The Telegraph: Our seas have become a plastic graveyard – but can technology turn the tide?

When I was in elementary school, I dreamed of a giant vacuum that could suck carbon dioxide out of the atmosphere and make it into oil to run our cars. My mother still has the drawing somewhere. As I got older, and became enthralled with marine debris the dream was to get a big boat, and sail the High Seas, picking up trash along the way, and melting it into the fuel we needed to run our expedition. We wouldn’t have to go back to port to get fuel, meaning we could go further, stay out longer, and make a bigger difference. The trouble is that I am a biologist, not an engineer or a chemist, so even though I can imagine the ability to break down a petroleum based product back into petroleum, I have no idea how (or if) it can actually be done… apparently it can.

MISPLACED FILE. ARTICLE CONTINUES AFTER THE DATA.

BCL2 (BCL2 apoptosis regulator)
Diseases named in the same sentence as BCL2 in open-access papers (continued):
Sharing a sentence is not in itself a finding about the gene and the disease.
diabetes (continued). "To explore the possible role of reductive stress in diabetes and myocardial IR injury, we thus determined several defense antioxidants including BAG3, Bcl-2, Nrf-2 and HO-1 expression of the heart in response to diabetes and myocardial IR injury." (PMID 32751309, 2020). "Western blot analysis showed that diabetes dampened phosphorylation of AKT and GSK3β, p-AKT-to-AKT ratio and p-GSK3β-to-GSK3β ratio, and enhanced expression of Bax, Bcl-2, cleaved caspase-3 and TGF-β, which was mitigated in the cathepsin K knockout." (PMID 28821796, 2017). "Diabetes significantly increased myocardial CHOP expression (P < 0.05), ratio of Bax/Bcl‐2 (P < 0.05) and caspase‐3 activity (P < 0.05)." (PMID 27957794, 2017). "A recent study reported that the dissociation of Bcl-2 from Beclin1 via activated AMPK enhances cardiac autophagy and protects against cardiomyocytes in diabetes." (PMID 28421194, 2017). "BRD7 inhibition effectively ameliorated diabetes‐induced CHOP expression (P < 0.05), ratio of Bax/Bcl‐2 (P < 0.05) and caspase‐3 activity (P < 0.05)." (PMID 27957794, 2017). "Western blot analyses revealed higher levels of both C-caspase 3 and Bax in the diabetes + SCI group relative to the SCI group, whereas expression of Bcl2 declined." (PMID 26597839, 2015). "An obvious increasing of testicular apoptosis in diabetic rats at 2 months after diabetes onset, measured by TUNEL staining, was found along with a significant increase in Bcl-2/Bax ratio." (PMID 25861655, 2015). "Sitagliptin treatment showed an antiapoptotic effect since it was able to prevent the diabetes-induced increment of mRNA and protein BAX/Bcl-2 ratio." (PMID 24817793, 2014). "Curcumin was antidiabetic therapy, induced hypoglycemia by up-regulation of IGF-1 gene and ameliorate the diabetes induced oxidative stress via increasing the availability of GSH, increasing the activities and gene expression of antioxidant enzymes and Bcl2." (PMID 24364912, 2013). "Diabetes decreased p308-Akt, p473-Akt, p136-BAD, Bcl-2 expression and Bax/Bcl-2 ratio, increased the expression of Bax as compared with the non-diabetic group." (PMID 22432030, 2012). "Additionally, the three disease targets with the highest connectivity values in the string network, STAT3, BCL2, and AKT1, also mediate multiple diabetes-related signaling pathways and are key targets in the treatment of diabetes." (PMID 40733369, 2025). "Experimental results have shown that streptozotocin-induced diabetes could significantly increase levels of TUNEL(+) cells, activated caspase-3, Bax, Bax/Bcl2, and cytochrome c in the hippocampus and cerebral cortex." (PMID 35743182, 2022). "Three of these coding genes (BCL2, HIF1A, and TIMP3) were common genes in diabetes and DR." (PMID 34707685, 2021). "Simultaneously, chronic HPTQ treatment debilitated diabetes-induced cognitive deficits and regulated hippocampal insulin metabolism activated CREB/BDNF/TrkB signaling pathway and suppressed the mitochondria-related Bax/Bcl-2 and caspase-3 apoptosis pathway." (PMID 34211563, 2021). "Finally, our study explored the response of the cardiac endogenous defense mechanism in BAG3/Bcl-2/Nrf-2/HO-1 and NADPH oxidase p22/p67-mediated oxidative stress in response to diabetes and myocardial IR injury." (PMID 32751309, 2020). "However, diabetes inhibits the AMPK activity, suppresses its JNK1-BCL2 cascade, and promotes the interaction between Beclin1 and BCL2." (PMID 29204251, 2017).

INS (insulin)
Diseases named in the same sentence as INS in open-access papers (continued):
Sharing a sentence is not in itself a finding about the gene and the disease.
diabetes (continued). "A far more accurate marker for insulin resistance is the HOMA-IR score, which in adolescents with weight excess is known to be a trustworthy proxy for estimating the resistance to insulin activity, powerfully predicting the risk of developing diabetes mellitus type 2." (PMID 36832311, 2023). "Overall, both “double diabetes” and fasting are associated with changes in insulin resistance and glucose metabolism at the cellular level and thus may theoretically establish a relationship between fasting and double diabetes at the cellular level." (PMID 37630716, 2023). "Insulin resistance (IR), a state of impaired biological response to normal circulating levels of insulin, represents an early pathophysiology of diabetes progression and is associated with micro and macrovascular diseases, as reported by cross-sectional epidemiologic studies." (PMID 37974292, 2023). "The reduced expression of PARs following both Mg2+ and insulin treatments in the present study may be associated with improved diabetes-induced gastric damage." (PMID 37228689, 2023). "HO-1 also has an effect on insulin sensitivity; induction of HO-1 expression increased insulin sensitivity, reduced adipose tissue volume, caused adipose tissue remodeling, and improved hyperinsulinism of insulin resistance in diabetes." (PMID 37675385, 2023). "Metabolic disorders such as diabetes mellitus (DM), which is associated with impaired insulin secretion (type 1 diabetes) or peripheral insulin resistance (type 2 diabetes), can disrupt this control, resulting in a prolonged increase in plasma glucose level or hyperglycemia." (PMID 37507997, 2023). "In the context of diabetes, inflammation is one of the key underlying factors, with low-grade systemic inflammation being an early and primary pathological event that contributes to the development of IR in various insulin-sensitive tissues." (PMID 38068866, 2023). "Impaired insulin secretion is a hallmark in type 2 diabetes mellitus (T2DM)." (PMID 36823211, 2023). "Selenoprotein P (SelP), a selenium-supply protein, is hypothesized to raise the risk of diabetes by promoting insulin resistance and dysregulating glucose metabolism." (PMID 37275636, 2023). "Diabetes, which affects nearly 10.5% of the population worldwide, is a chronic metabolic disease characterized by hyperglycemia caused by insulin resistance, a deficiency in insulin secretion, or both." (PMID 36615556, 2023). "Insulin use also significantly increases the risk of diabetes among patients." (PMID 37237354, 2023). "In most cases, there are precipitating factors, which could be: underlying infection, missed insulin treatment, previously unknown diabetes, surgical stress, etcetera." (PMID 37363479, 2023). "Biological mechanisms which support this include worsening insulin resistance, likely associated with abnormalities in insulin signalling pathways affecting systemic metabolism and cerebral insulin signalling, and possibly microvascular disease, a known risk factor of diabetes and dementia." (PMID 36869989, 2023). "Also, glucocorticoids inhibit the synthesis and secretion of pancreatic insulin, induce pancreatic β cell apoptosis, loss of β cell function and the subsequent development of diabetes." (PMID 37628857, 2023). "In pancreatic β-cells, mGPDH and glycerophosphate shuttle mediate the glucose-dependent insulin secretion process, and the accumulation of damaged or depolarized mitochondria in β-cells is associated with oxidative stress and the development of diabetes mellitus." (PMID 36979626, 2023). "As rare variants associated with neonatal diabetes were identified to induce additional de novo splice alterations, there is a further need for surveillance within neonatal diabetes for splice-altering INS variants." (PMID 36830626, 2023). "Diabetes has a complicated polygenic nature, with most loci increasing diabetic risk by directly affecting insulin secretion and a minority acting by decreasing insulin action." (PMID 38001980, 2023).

The Team.  (credit: Recycling Technologies)

Pyrolysis is a process that  breaks plastic down to it’s basic molecules, which can then be used to make fuel or more plastic. The research being spearheaded by a lab at the University of Warwick is a huge step forward for more efficient recycling. But the lab has bigger goals, looking at installing this technology on ships that suck plastic out of the water and turn it into fuel.

Perhaps my dream of fuel neutral, plastic studying, research vessel is not as far fetched as it once seemed.

Read the article here


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